Legislative Update 3/10/16

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Quote of the Week

The difference between death and taxes is death doesn't get worse every time Congress meets.
~ Will Rogers

Legislative Update

This week, House Republicans and Senate Democrats moved a step closer to adjournment by reaching agreement on several major issues before the Legislature.
Tax Coupling
 Part of the agreement between House Republicans and Senate Democrats includes House Republican’s tax coupling bill which provides $95 million in tax relief to Iowans.
The tax coupling bill has an impact on the FY 2016 ending balance and the FY 2017 on-going revenue levels.  Any agreement will impact discussions on school aid and budget targets.
The bill couples with everything except bonus depreciation in tax year 2015.  It does not couple in tax year 2016 leaving that decision to the 2017 Legislature.  There is a $95.7 million impact on FY 2016 revenue/ending balance.  That money goes directly to taxpayers.  Additionally, $86.5 million is added to FY 2017 on-going revenue with roughly $55 million of that available for appropriation under the state’s expenditure limitation law.
Governor Branstad has stated the House GOP coupling plan is something that he will support. 
 The other part of the agreement involves the so-called “consumables” issue.  HF 2443 from 2014, which had broad bipartisan support, clarifies the definition of replacement parts, including the supplies consumed during the manufacturing process as exempt from sales and use tax. Advocates argue that Iowa’s manufacturers are doubled taxed under the current law and administrative rules.  The agreement ends this double taxation.  It also allows manufacturers who pay good wages and benefits to invest in equipment and employees.  Passage of this language also eliminates the ability of the Department of Revenue to reinterpret the administrative rules governing consumables and gives manufacturers certainty in regards to their tax liability.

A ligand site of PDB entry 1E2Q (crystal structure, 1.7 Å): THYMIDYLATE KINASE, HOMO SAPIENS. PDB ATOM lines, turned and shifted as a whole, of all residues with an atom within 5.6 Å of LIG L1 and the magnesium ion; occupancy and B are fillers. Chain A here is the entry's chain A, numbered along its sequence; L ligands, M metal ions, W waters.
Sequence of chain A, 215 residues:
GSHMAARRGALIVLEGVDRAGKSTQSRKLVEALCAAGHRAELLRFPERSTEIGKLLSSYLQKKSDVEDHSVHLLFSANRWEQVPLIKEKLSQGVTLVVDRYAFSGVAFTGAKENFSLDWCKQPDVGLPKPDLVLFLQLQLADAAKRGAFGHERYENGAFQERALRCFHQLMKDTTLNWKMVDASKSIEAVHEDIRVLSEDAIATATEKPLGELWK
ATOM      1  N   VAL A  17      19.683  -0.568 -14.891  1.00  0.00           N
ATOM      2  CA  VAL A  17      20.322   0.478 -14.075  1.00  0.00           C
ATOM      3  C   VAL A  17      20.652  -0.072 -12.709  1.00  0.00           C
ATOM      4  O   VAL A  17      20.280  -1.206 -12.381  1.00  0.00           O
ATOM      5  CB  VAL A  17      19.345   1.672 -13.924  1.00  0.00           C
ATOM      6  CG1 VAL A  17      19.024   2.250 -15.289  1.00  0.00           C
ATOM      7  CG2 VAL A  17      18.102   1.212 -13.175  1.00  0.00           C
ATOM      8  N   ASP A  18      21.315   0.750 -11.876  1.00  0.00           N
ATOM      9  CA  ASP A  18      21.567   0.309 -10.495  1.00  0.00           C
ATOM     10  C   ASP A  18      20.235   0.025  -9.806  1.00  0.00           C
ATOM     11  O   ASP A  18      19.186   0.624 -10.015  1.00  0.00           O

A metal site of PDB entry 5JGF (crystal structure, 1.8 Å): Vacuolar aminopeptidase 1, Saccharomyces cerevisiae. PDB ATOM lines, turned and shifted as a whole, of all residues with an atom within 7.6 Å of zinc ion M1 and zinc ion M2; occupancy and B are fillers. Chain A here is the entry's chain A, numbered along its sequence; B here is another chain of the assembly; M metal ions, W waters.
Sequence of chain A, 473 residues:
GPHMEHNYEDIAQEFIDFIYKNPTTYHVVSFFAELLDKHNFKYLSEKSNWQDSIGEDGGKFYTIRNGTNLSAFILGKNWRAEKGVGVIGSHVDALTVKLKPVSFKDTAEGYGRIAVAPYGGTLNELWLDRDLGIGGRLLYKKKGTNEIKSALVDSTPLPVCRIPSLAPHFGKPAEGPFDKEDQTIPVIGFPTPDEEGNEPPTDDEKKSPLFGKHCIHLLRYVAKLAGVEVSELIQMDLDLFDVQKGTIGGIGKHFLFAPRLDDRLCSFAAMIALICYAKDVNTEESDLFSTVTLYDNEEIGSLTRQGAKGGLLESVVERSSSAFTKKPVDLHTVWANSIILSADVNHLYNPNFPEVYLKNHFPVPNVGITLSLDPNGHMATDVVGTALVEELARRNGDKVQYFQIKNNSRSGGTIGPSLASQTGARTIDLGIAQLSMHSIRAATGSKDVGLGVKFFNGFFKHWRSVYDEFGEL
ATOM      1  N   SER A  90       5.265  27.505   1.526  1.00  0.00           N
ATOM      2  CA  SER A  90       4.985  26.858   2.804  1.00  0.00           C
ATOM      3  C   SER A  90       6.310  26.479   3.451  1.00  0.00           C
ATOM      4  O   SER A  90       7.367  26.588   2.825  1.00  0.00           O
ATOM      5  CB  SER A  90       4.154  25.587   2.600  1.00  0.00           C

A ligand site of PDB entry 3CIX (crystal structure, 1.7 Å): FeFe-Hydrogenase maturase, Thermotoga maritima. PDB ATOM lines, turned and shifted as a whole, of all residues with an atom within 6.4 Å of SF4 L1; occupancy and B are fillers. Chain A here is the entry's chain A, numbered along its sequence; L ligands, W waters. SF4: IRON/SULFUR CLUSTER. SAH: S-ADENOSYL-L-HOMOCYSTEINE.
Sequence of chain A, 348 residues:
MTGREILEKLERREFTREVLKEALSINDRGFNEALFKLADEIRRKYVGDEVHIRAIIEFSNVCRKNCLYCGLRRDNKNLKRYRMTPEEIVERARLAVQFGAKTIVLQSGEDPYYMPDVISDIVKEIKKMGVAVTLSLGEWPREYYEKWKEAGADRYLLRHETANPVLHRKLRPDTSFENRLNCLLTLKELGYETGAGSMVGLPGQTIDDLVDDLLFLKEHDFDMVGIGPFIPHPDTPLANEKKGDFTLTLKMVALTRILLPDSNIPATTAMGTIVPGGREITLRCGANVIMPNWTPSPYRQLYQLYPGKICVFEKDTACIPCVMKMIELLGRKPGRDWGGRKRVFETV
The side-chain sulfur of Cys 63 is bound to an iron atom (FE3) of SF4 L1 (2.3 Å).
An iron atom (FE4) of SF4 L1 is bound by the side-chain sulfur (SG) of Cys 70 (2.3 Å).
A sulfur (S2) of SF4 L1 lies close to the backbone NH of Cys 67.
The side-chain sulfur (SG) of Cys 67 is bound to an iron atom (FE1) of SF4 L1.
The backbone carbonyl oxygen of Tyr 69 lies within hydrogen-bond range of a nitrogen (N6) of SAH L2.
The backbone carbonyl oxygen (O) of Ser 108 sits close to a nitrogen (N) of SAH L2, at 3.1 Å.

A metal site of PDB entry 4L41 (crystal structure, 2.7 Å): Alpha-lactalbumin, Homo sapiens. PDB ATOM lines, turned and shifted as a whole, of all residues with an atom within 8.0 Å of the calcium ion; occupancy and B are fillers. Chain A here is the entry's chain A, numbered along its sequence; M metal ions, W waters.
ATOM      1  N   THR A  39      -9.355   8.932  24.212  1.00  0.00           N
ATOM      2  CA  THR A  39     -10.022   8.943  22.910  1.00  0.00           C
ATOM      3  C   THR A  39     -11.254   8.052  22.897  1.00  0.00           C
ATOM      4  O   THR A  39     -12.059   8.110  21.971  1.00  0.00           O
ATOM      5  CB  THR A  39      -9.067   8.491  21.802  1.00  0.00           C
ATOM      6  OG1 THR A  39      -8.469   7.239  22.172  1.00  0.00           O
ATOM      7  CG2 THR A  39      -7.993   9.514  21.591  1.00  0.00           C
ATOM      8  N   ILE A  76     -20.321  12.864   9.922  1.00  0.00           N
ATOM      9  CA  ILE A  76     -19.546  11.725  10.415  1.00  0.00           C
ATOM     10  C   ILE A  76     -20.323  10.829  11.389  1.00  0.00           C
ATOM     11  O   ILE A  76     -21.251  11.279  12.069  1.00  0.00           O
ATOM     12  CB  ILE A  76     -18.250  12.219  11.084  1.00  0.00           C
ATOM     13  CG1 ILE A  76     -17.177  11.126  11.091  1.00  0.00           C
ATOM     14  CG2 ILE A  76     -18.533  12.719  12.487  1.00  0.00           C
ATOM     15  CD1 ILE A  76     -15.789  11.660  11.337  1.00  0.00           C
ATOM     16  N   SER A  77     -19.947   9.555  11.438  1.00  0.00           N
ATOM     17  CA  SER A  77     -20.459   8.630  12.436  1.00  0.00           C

Revenue Estimating Conference
At the Revenue Estimating Conference meeting on March 16, the Legislature will have a new piece of data to use as part of its discussion about education funding policy and the state budget.  For the first time, the REC will be required to develop revenue forecasts for three fiscal years.
As part of the FY 2016 standing appropriations budget bill last session, the General Assembly passed language requiring the three-member forecasting panel at their spring meeting to develop a forecast for not only the current fiscal year and the fiscal year in which the budget is being worked on, but also for the succeeding year.  The first time this forecast will be done is at Wednesday’s meeting
Why is this change important?  Legislative Democrats continue to insist on setting Supplemental State Aid for schools 18 months before those figures go into effect.  But those discussions have no revenue forecast to be based on.  The Legislature is required to determine school funding when they have no data as to how much tax revenue the state is expected to receive.  And while the initial forecast will likely change over the next nine months, legislators will now have some data on which they can make an informed decision.
The Revenue Estimating Conference will have its meeting on Wednesday, March 16 at 10 AM, in the Supreme Court Consultation Room (RM 102).  In addition to the General Fund projections for FY 2016, FY 2017, and FY 2018, the panel will also make projections for the gaming revenue in those years as well.